The government was lambasted as “embarrassing” on Sunday after failing to send a single minister to the annual memorial for the soldiers who fell in the Yom Kippur War.
Prime Minister Benjamin Netanyahu later apologized for the “unfortunate mistake,” and vowed it would not happen again.
Deputy Knesset speaker Hilik Bar (Zionist Union) was the sole lawmaker to attend the ceremony at Mount Herzl in Jerusalem. President Reuven Rivlin was also in attendance and addressed those gathered, which included representatives from the bereaved families of the Yom Kippur War.
Zionist Union faction head Avi Gabbay called the incident “embarrassing.”
“Each of the fallen soldiers has parents, brothers, sister and comrades, some of whom were there today, that are still carrying tremendous pain from that terrible war,” he wrote in a Facebook post. “And no minister thought it was important enough to come look them in the eye.”
“The government that sent our sons to this war should be expected to send a minister to the ceremony,” said Eli Ben-Shalom, chairman of Yad Labanim, an organization dedicated to helping bereaved families.
Former prime minister Ehud Barak called the absence of cabinet ministers at the event a “moral failure.”
“Shameful and enraging,” he posted on Twitter. “Disrespectful to the fallen soldiers,” said Barak who was also a former IDF chief of staff.
“Where are Bibi and his ministers? Busy with the jobs law? Or with the political ceremony in Gush Etzion? Destroying the Supreme Court? Time to go home,” he said referring to the celebrations held last week to commemorate 50 years of Israeli settlement in the West Bank.
The government declared that ceremony a state ceremony, meaning all branches of government were obliged to attend, which led to a controversy and an outcry from many ministers, when Supreme Court Chief Justice Miriam Naor refused to send a representative, saying the court could not be involved in controversial issues.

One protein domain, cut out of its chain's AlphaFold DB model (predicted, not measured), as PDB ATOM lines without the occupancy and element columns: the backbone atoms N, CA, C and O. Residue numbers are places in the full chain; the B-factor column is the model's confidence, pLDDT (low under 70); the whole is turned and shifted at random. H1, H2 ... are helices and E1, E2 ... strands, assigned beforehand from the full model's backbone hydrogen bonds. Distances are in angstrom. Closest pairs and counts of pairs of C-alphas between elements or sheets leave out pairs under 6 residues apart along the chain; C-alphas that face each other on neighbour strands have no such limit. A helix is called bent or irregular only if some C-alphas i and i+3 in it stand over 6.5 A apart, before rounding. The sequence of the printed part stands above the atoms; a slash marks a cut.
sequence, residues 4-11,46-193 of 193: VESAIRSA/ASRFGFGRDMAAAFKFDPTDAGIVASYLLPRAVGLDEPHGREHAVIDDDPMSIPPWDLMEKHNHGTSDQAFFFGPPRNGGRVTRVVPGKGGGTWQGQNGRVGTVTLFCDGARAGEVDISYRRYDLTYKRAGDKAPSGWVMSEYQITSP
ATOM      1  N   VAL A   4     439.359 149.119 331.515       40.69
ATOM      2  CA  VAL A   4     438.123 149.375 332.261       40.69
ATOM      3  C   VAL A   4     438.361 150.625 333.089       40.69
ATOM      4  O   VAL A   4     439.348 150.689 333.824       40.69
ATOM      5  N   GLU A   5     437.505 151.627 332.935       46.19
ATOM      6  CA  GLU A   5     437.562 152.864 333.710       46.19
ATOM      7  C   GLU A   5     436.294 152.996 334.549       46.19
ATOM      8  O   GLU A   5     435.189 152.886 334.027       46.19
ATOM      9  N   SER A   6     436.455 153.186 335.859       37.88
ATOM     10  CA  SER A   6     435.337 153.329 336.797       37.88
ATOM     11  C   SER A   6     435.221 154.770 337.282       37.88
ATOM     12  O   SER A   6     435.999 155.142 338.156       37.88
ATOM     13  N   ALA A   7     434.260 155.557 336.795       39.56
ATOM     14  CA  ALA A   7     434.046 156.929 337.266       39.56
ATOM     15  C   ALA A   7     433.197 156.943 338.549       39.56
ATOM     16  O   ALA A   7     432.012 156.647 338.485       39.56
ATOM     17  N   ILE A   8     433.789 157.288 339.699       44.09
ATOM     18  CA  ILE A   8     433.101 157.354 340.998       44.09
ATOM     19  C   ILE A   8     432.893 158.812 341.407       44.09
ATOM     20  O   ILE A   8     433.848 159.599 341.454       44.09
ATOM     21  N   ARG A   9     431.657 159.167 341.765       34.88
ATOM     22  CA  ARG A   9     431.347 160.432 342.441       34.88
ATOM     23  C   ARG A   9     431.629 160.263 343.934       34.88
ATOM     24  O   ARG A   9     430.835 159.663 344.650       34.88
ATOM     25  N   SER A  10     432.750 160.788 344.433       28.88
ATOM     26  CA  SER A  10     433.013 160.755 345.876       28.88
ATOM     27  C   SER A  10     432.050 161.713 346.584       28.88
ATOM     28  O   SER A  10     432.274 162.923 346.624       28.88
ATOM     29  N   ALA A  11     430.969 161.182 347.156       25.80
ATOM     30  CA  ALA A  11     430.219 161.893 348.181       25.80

Later, Netanyahu issued an apology for the oversight.
“I am very sorry that there was no representative of the government present at the memorial service for those who died in the Yom Kippur War,” he said in a statement.
“This is an unfortunate mistake and I apologize to the bereaved families. I instructed the Government Secretariat to ensure that in the future there will be representation in the ceremonies of those killed in Israel’s wars. There is no greater obligation to our loved ones who fell so that we could live in our country,” he said.
Defending the absence of government ministers, the Defense Ministry, which organized the ceremony, said that the ceremony only required the presence of one state representative.
The ministry added that once every decade, a larger memorial is held with the attendance of the prime minister, president and Knesset speaker.
Speaking at the ceremony, Rivlin praised the fallen for their heroism.
“The Yom Kippur War was the time of the warriors,” he told the crowd, which included representatives from the families of the 2,222 soldiers that fell in the 1973 war. “It was the bitter and beautiful time of the people’s army,” Rivlin reminisced.
It’s not the first time Netanyahu’s government has come under fire for not attending memorial events and funerals.
After it was castigated for failing to send a representative to any of the four funerals for victims of a January car-ramming terror attack in Jerusalem, the prime minister instructed cabinet secretary Tzachi Braverman to formulate a procedure requiring the participation of ministers in the funerals of IDF soldiers who were killed in terrorist activities.
The order did not, however, relate to war memorial ceremonies.